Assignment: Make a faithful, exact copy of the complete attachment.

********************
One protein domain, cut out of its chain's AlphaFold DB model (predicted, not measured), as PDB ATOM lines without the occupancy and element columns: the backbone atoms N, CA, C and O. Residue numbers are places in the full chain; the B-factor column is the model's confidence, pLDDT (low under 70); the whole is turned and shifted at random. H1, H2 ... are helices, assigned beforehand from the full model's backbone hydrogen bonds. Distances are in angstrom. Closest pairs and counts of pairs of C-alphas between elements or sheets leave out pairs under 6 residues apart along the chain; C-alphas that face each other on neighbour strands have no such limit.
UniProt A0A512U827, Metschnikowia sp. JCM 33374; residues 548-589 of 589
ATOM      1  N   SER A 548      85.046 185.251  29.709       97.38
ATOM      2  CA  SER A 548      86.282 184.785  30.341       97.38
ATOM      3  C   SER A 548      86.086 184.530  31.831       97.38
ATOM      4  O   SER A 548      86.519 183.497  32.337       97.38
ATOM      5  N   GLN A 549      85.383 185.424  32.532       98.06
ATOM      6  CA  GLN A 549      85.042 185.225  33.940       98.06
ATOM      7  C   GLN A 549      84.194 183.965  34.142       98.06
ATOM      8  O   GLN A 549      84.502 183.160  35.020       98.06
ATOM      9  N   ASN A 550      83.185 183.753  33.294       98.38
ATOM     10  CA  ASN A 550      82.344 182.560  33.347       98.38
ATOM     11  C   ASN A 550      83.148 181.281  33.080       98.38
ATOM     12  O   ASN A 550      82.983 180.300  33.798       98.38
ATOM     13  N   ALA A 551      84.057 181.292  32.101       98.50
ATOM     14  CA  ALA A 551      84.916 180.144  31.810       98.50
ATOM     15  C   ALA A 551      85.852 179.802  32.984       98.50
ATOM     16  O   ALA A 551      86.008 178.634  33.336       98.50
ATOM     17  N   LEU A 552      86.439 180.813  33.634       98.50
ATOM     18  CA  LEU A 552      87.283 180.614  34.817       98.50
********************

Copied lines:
One protein domain, cut out of its chain's AlphaFold DB model (predicted, not measured), as PDB ATOM lines without the occupancy and element columns: the backbone atoms N, CA, C and O. Residue numbers are places in the full chain; the B-factor column is the model's confidence, pLDDT (low under 70); the whole is turned and shifted at random. H1, H2 ... are helices, assigned beforehand from the full model's backbone hydrogen bonds. Distances are in angstrom. Closest pairs and counts of pairs of C-alphas between elements or sheets leave out pairs under 6 residues apart along the chain; C-alphas that face each other on neighbour strands have no such limit.
UniProt A0A512U827, Metschnikowia sp. JCM 33374; residues 548-589 of 589
ATOM      1  N   SER A 548      85.046 185.251  29.709       97.38
ATOM      2  CA  SER A 548      86.282 184.785  30.341       97.38
ATOM      3  C   SER A 548      86.086 184.530  31.831       97.38
ATOM      4  O   SER A 548      86.519 183.497  32.337       97.38
ATOM      5  N   GLN A 549      85.383 185.424  32.532       98.06
ATOM      6  CA  GLN A 549      85.042 185.225  33.940       98.06
ATOM      7  C   GLN A 549      84.194 183.965  34.142       98.06
ATOM      8  O   GLN A 549      84.502 183.160  35.020       98.06
ATOM      9  N   ASN A 550      83.185 183.753  33.294       98.38
ATOM     10  CA  ASN A 550      82.344 182.560  33.347       98.38
ATOM     11  C   ASN A 550      83.148 181.281  33.080       98.38
ATOM     12  O   ASN A 550      82.983 180.300  33.798       98.38
ATOM     13  N   ALA A 551      84.057 181.292  32.101       98.50
ATOM     14  CA  ALA A 551      84.916 180.144  31.810       98.50
ATOM     15  C   ALA A 551      85.852 179.802  32.984       98.50
ATOM     16  O   ALA A 551      86.008 178.634  33.336       98.50
ATOM     17  N   LEU A 552      86.439 180.813  33.634       98.50
ATOM     18  CA  LEU A 552      87.283 180.614  34.817       98.50